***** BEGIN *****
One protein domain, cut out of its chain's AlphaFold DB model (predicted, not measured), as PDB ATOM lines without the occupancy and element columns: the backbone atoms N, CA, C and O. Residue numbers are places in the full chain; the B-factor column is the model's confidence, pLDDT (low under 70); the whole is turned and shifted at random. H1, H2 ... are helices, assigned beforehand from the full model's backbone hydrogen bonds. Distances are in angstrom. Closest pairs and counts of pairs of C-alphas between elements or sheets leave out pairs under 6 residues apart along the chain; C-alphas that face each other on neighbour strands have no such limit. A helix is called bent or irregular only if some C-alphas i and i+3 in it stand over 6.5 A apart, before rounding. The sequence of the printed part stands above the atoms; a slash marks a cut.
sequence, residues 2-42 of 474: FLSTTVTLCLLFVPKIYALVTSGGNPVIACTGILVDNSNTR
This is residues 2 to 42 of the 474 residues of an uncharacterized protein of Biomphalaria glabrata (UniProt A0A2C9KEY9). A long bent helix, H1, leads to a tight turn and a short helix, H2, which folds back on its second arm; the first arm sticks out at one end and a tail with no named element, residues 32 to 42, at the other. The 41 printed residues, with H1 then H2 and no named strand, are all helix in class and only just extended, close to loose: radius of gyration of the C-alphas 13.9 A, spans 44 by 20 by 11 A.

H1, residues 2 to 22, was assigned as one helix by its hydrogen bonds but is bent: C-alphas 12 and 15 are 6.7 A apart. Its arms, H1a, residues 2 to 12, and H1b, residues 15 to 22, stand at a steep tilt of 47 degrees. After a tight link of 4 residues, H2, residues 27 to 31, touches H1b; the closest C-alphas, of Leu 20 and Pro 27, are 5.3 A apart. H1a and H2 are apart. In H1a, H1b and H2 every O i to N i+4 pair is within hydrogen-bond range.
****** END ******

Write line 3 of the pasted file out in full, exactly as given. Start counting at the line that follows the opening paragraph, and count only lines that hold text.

H1, residues 2 to 22, was assigned as one helix by its hydrogen bonds but is bent: C-alphas 12 and 15 are 6.7 A apart. Its arms, H1a, residues 2 to 12, and H1b, residues 15 to 22, stand at a steep tilt of 47 degrees. After a tight link of 4 residues, H2, residues 27 to 31, touches H1b; the closest C-alphas, of Leu 20 and Pro 27, are 5.3 A apart. H1a and H2 are apart. In H1a, H1b and H2 every O i to N i+4 pair is within hydrogen-bond range.